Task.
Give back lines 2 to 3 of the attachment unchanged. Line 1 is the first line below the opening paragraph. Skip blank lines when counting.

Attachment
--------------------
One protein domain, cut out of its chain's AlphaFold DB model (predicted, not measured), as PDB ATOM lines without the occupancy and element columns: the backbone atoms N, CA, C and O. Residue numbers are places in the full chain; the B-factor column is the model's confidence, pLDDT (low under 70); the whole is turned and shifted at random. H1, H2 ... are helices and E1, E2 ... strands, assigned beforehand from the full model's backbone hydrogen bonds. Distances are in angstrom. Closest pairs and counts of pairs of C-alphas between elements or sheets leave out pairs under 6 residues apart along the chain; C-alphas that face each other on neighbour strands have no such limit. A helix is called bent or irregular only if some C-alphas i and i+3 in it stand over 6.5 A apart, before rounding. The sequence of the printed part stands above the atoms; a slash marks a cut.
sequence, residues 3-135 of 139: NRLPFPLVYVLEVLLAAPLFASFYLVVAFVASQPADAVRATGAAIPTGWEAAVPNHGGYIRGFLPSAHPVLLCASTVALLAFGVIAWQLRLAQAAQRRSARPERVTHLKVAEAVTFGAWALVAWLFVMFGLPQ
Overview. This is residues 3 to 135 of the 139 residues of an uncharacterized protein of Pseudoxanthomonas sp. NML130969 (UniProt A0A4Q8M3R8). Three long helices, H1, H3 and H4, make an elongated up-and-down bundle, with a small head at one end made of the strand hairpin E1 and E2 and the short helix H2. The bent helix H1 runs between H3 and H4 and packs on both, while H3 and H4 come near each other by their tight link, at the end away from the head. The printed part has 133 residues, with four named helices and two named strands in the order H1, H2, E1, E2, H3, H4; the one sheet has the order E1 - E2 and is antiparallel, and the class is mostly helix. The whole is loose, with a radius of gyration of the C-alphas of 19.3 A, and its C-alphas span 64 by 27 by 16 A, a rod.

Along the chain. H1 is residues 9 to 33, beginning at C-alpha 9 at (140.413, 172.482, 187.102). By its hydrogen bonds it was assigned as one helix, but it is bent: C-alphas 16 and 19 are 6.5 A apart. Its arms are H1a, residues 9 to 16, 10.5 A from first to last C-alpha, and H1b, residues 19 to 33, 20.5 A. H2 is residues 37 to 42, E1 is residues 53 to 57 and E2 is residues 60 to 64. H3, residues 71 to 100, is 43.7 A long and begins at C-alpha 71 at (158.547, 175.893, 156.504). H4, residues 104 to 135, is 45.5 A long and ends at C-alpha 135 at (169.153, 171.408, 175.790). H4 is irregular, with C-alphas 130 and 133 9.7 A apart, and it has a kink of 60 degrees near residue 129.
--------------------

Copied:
Overview. This is residues 3 to 135 of the 139 residues of an uncharacterized protein of Pseudoxanthomonas sp. NML130969 (UniProt A0A4Q8M3R8). Three long helices, H1, H3 and H4, make an elongated up-and-down bundle, with a small head at one end made of the strand hairpin E1 and E2 and the short helix H2. The bent helix H1 runs between H3 and H4 and packs on both, while H3 and H4 come near each other by their tight link, at the end away from the head. The printed part has 133 residues, with four named helices and two named strands in the order H1, H2, E1, E2, H3, H4; the one sheet has the order E1 - E2 and is antiparallel, and the class is mostly helix. The whole is loose, with a radius of gyration of the C-alphas of 19.3 A, and its C-alphas span 64 by 27 by 16 A, a rod.

Along the chain. H1 is residues 9 to 33, beginning at C-alpha 9 at (140.413, 172.482, 187.102). By its hydrogen bonds it was assigned as one helix, but it is bent: C-alphas 16 and 19 are 6.5 A apart. Its arms are H1a, residues 9 to 16, 10.5 A from first to last C-alpha, and H1b, residues 19 to 33, 20.5 A. H2 is residues 37 to 42, E1 is residues 53 to 57 and E2 is residues 60 to 64. H3, residues 71 to 100, is 43.7 A long and begins at C-alpha 71 at (158.547, 175.893, 156.504). H4, residues 104 to 135, is 45.5 A long and ends at C-alpha 135 at (169.153, 171.408, 175.790). H4 is irregular, with C-alphas 130 and 133 9.7 A apart, and it has a kink of 60 degrees near residue 129.